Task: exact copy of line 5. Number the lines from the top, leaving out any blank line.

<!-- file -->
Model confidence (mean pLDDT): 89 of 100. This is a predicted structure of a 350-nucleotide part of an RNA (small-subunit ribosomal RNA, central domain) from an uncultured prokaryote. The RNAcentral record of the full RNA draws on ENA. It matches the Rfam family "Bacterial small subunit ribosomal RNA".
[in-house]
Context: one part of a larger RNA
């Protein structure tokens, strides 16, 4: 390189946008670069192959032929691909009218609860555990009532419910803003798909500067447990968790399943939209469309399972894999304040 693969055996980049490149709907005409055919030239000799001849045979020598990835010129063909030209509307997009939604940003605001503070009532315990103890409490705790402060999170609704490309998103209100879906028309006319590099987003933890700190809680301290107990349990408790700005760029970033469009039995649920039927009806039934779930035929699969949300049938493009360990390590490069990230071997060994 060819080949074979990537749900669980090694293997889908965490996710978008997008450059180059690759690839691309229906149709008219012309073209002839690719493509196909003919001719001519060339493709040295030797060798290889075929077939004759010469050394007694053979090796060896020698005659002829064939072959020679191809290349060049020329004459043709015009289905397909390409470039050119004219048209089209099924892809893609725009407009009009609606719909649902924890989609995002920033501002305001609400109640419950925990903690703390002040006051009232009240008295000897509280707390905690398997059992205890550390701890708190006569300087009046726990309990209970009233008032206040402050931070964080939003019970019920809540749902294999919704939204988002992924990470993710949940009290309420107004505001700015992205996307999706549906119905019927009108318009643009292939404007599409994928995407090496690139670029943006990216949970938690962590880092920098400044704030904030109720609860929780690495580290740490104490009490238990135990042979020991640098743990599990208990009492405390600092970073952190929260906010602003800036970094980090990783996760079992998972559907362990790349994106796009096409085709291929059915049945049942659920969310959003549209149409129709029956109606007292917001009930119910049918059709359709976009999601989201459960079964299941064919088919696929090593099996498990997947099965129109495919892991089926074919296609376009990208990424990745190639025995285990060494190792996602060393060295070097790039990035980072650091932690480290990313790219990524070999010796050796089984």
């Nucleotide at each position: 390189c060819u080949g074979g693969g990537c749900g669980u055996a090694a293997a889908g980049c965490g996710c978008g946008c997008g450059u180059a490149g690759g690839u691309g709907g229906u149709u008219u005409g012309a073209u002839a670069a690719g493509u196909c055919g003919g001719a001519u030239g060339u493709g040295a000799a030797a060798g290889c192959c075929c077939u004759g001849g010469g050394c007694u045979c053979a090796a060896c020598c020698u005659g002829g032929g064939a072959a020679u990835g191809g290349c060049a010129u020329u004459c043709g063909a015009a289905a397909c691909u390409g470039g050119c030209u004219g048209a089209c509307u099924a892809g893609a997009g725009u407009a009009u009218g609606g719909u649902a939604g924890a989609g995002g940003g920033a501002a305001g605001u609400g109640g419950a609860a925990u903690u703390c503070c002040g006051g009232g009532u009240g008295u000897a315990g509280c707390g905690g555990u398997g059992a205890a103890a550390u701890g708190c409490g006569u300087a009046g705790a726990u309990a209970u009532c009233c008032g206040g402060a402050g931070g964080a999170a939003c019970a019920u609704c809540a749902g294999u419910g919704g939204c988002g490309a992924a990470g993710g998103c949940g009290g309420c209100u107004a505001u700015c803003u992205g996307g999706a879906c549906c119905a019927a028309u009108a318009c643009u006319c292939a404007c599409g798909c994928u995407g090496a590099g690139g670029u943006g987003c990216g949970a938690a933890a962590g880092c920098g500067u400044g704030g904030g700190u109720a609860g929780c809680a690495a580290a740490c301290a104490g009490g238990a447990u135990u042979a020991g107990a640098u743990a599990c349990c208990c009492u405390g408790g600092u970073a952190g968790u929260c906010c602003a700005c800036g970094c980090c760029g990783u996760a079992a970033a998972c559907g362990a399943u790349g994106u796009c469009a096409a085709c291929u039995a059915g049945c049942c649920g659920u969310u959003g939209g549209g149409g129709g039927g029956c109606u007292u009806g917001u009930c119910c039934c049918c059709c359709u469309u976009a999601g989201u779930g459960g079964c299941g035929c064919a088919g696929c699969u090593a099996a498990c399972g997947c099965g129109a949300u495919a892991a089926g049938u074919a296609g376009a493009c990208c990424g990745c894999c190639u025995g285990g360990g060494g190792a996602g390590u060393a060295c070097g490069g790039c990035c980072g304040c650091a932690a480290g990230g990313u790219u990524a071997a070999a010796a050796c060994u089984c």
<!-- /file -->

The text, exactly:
């Nucleotide at each position: 390189c060819u080949g074979g693969g990537c749900g669980u055996a090694a293997a889908g980049c965490g996710c978008g946008c997008g450059u180059a490149g690759g690839u691309g709907g229906u149709u008219u005409g012309a073209u002839a670069a690719g493509u196909c055919g003919g001719a001519u030239g060339u493709g040295a000799a030797a060798g290889c192959c075929c077939u004759g001849g010469g050394c007694u045979c053979a090796a060896c020598c020698u005659g002829g032929g064939a072959a020679u990835g191809g290349c060049a010129u020329u004459c043709g063909a015009a289905a397909c691909u390409g470039g050119c030209u004219g048209a089209c509307u099924a892809g893609a997009g725009u407009a009009u009218g609606g719909u649902a939604g924890a989609g995002g940003g920033a501002a305001g605001u609400g109640g419950a609860a925990u903690u703390c503070c002040g006051g009232g009532u009240g008295u000897a315990g509280c707390g905690g555990u398997g059992a205890a103890a550390u701890g708190c409490g006569u300087a009046g705790a726990u309990a209970u009532c009233c008032g206040g402060a402050g931070g964080a999170a939003c019970a019920u609704c809540a749902g294999u419910g919704g939204c988002g490309a992924a990470g993710g998103c949940g009290g309420c209100u107004a505001u700015c803003u992205g996307g999706a879906c549906c119905a019927a028309u009108a318009c643009u006319c292939a404007c599409g798909c994928u995407g090496a590099g690139g670029u943006g987003c990216g949970a938690a933890a962590g880092c920098g500067u400044g704030g904030g700190u109720a609860g929780c809680a690495a580290a740490c301290a104490g009490g238990a447990u135990u042979a020991g107990a640098u743990a599990c349990c208990c009492u405390g408790g600092u970073a952190g968790u929260c906010c602003a700005c800036g970094c980090c760029g990783u996760a079992a970033a998972c559907g362990a399943u790349g994106u796009c469009a096409a085709c291929u039995a059915g049945c049942c649920g659920u969310u959003g939209g549209g149409g129709g039927g029956c109606u007292u009806g917001u009930c119910c039934c049918c059709c359709u469309u976009a999601g989201u779930g459960g079964c299941g035929c064919a088919g696929c699969u090593a099996a498990c399972g997947c099965g129109a949300u495919a892991a089926g049938u074919a296609g376009a493009c990208c990424g990745c894999c190639u025995g285990g360990g060494g190792a996602g390590u060393a060295c070097g490069g790039c990035c980072g304040c650091a932690a480290g990230g990313u790219u990524a071997a070999a010796a050796c060994u089984c």